Warmer temps/dry conditions return, and let’s talk Florence

The stationary front that has been placed to our south recently has finally begun to move away allowing us to begin warming starting today and especially by Thursday. Our sky remains mostly cloudy with a few showers continuing to dot the radar. Luckily, today appears to be the last day that this will be the case. Who’s ready for a little change?

Today

Temps will stay well below average today as highs are only expected to reach around 80 degrees. Our constant cloudiness will help to keep temps this cool. Scattered showers are certainty possible as we move into the afternoon and evening hours, but my guess would be the majority of us will stay dry. If you do get a sprinkle or two of rain, congratulations you’ve won the rain lottery!
Clouds overnight will help to keep our temps from cooling too dramatically overnight, but still expect temps to fall to near 69. 

Warmer temps return tomorrow 

We will finally begin our transition from this dreary weather pattern on Thursday as high pressure begins to build into the eastern half of the U.S. Temps will warm back to near normal tomorrow with highs reaching around 88. By Friday into this weekend, highs will continue to push into the upper 80s. Normal for our area in mid-September is around 87 degrees, so we should stay around to a degree or two above this over the next few days.
GFS 500mb analysis shows a general ridging pattern over the Eastern half of the U.S. (with the exception of Hurricane Florence). This ridging will allow temps to warm back to above average and keep rain chances low. (Pivotal Weather)
The other benefit from this high pressure building into our area will be less shower activity. Generally speaking, rain chances will be non-existent over the next few days with only a few clouds across the sky. 
For those with #FridayNightLights plans either at the high school or college level, Mother Nature will provide some very nice conditions. Temps will be near the mid 80s at kickoff and will steadily drop through the game to near 80. Additionally, we are not expecting any rain. Sounds like good football weather to me. 

Next Week

Overall, no major weather changes are expected for next week, but rather a continuation of the weather pattern we will experience beginning tomorrow. High pressure will remain over the area. The only potential change will be the direction of our local winds. As the eventual remnants of Florence drift westward (don’t worry, no rain from the storm is currently expected locally), the influences could aid in turning our winds from northerly to northeasterly. Overall, not expecting any big  changes though!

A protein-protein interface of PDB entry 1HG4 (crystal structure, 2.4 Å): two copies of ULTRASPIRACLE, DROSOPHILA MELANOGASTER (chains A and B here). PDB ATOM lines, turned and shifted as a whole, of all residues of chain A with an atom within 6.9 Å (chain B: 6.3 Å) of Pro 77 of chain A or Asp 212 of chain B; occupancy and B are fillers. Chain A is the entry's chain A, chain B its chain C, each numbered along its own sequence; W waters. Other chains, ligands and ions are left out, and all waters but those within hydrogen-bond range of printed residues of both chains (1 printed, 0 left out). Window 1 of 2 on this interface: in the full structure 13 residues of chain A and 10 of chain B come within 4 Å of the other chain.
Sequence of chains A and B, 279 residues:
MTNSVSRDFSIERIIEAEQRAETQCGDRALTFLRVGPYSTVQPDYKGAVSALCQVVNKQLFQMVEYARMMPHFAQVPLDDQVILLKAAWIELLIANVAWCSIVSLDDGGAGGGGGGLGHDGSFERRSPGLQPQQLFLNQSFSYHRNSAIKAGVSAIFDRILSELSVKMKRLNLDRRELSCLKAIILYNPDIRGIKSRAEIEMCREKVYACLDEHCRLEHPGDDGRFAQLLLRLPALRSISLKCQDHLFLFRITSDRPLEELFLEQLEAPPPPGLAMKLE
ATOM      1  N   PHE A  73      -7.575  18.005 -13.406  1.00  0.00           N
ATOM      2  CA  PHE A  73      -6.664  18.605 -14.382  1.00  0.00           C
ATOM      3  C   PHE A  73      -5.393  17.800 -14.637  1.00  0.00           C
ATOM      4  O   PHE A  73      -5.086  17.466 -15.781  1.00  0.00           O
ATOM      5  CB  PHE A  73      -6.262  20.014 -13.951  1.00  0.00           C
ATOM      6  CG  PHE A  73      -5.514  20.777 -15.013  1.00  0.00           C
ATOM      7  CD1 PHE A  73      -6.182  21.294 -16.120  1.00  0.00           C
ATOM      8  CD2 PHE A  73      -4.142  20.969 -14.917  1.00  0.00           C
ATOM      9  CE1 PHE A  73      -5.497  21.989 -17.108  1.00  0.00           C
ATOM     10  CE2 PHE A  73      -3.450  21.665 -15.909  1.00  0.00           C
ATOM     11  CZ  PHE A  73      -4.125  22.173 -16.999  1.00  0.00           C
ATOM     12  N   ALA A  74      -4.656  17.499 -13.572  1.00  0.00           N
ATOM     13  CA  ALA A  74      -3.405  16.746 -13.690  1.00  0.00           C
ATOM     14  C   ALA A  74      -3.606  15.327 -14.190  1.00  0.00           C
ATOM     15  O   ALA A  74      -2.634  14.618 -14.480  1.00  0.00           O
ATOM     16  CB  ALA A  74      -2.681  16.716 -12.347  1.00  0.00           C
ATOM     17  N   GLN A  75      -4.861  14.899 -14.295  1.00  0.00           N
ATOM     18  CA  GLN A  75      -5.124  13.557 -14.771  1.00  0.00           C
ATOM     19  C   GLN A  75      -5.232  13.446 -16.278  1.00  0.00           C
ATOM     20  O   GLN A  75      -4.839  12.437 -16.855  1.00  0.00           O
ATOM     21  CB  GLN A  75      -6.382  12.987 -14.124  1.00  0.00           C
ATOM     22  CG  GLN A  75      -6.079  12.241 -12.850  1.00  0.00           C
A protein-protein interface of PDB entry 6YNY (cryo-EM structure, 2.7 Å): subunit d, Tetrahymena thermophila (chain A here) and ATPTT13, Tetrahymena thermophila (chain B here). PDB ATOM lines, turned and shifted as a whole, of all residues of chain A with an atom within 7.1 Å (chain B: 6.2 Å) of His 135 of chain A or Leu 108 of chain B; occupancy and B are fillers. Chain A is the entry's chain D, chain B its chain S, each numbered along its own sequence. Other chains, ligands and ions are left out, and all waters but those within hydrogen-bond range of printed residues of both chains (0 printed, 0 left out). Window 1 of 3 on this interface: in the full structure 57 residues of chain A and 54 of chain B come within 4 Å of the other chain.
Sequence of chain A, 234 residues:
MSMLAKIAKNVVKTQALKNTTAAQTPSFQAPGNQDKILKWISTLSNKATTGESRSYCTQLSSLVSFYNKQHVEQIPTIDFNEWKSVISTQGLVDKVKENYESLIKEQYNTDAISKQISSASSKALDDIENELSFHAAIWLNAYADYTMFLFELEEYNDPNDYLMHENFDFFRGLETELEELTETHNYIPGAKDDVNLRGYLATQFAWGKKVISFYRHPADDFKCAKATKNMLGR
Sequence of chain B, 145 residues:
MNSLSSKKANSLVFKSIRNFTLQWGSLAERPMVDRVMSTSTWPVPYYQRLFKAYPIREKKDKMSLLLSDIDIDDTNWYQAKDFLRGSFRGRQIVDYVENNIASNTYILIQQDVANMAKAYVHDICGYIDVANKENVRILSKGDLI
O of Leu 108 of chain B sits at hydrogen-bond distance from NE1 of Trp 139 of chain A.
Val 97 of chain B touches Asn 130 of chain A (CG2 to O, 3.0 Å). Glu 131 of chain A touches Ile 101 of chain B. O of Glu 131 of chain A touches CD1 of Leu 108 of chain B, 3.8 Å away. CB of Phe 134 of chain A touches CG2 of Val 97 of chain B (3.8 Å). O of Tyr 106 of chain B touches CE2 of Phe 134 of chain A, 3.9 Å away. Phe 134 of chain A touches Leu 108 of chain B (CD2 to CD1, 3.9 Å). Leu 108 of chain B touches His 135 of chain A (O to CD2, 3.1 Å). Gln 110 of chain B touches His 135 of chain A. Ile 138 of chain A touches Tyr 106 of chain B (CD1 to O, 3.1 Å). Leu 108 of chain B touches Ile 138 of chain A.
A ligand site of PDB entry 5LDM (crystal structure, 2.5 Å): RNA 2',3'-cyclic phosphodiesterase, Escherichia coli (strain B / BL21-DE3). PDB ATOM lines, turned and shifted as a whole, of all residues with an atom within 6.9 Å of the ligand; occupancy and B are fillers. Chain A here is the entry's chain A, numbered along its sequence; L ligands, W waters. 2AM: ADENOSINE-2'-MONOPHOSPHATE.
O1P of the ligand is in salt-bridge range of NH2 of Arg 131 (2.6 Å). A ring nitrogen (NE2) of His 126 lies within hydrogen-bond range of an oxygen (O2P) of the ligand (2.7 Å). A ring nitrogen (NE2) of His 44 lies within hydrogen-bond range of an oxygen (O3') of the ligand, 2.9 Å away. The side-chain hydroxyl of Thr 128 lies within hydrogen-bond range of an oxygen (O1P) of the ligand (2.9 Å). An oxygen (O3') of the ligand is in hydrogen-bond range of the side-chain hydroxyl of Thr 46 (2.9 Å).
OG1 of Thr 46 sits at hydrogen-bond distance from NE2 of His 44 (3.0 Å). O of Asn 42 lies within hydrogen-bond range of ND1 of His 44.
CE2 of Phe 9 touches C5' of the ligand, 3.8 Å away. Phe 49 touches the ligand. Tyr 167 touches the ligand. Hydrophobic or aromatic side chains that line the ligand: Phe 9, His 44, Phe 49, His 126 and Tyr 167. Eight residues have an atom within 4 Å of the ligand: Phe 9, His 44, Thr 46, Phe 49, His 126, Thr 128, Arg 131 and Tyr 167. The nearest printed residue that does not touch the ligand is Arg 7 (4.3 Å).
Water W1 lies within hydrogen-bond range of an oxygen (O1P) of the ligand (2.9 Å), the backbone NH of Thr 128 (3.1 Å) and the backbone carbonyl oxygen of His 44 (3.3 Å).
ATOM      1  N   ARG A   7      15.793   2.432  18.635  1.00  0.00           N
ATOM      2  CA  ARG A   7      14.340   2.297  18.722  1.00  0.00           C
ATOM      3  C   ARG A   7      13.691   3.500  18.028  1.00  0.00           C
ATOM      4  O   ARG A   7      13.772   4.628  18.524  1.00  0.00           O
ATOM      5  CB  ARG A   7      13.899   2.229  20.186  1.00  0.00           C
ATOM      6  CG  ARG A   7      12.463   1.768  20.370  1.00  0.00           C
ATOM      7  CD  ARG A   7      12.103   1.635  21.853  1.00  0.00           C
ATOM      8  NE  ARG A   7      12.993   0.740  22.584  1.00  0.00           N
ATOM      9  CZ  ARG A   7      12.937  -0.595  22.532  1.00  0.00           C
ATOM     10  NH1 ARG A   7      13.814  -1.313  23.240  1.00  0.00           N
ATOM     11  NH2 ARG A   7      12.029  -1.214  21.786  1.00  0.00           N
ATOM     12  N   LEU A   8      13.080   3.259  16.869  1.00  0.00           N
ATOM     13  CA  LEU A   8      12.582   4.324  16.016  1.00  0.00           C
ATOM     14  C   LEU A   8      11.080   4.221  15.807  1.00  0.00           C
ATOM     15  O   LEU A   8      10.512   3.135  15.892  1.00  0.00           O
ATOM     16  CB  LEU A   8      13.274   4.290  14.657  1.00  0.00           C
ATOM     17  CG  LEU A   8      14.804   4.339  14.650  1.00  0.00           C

In short, above average temps will continue next week with highs in the upper 80s to near 90 and overnight lows in the low 70s. Drier conditions will remain as well with minimal rain chances through the extended period. 

The Climate Prediction Center (CPC) has highlighted our area in the above average category for much of next week. (NOAA/CPC)
CPC maintains below average precipitation over the Mid-South next week. (NOAA/CPC)

A look at Hurricane Florence

While Hurricane Florence does not pose any threat to our area, this is a very powerful system that is worth mentioning. Hurricane Florence is currently a high-end category 3 located in the Atlantic Ocean and is expected to be very near the U.S. coast on Friday and Saturday.
The National Hurricane Center (NHC) shows Hurricane Florence maintaining major hurricane strength as it nears the North Carolina and South Carolina coastlines. The cone represents where the center of the storm could be, but does not necessarily represent the direct impacts related to this system. Damaging wind and storm surge could both occur outside of the cone.  (NOAA/NHC)
There are some interesting atmospheric features that have made forecasting Hurricane Florence’s long-range track particularly interesting. A stationary front and mid-level ridge of high pressure has begun to set up along the Appalachian Mountain range that will act to slow down Hurricane Florence and not allow it to push inland as quickly as previously thought. Because of this, Florence will slow to  a crawl and bring torrential rainfall to parts of North and South Carolina.

NHC’s key messages highlights the potentially life-threatening storm surge and rainfall that could occur in North and South Carolina due to the Hurricane Florence.  (NOAA/NHC)
If you have friends or family in the area, this is a serious situation and all local evacuations and orders should be followed. More information can be found at hurricanes.gov or through local emergency management in North and South Carolina.
Again, this system will not affect the Mid-South area, but since it is a major weather event, we felt that it should be discussed in the blog. As always, for the latest information on our local weather, reference the links below. 

Caroline MacDonald
MWN Meteorologist Intern

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